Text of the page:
United States v. Chan

Summarized by:

  • Court: 9th Circuit Court of Appeals Archives
  • Area(s) of Law: Immigration
  • Date Filed: 07-09-2015
  • Case #: 14-55239
  • Judge(s)/Court Below: Circuit Judge Nelson for the Court; Circuit judge Bybee; Dissent by Circuit Judge Ikuta
  • Full Text Opinion

Affirmative misrepresentations by defense counsel regarding immigration consequences can support an ineffective assistance of counsel claim.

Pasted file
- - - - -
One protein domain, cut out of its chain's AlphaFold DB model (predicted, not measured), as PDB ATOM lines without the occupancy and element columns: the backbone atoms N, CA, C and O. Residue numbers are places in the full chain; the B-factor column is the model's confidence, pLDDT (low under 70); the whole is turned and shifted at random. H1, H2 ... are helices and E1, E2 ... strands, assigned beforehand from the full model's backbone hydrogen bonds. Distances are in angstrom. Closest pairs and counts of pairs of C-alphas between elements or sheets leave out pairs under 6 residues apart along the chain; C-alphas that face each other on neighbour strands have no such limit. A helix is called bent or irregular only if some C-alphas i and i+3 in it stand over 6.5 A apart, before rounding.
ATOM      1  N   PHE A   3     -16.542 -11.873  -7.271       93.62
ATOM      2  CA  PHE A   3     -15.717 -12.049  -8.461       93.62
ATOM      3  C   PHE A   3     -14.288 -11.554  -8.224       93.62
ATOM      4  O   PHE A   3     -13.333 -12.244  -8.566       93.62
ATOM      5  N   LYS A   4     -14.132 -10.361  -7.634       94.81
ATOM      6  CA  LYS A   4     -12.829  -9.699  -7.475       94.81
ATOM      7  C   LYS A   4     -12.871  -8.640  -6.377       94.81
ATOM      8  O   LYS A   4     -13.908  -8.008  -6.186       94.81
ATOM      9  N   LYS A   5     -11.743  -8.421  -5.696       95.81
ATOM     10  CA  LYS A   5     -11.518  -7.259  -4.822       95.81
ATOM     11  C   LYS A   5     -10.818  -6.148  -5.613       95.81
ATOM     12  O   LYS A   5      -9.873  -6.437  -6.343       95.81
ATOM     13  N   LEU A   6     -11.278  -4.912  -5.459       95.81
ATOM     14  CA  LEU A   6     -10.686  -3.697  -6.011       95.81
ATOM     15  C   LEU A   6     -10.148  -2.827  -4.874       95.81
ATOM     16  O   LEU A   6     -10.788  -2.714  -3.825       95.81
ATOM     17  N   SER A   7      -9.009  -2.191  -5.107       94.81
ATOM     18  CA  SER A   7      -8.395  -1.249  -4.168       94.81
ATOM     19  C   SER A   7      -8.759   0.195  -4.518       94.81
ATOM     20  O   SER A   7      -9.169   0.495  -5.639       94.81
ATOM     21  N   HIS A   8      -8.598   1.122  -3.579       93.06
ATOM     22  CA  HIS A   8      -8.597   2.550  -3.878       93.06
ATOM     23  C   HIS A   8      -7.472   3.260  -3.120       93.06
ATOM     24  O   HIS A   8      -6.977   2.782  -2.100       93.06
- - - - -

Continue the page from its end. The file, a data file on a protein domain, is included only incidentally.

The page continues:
In 1993, Maureen Elaine Chan, also known as Maureen Ridley, was charged with six counts of perjury. Chan consulted with her attorney and inquired as to whether a guilty plea would affect her immigration status. Chan’s attorney assured her that pleading guilty would have no negative repercussions. Subsequently, Chan plead guilty. In 2012, U.S. Customs and border patrol stopped Chan. Later that year, removal proceedings against Chan began. In May of 2013, Chan brought a petition of error coram nobis in the district court to withdraw her guilty plea. The district court granted the government’s motion to dismiss based on the conclusion that Kwan established a new rule of criminal procedure under Teague, and did not have a retroactive effect. On appeal, the Ninth Circuit concluded that Padilla did not abrogate Kwan. The panel reasoned that Padilla was narrower than Kwan and that holding affirmative misrepresentations by counsel constitutes deficient performance under Strickland. Next, the panel concluded that Kwan was not controlled by Chaidez. The panel reasoned that Chaidez focused primarily on the issue of the Sixth Amendment in Padilla, but that analysis was absent in Kwan. The panel then proceeded to analyze Kwan under Teague. The panel concluded that Kwan did not create a new rule under Teague reasoning that under Padilla and Chaidez the courts found that affirmative representations regarding immigration consequences were not the creation of a new rule. The panel further reasoned that there was ample federal support for the Kwan rule. No case prior to 2000 was needed as support because Kwan merely asserts an age-old principle that attorneys can be liable for affirmatively misadvising their clients. REVERSED and REMANDED.

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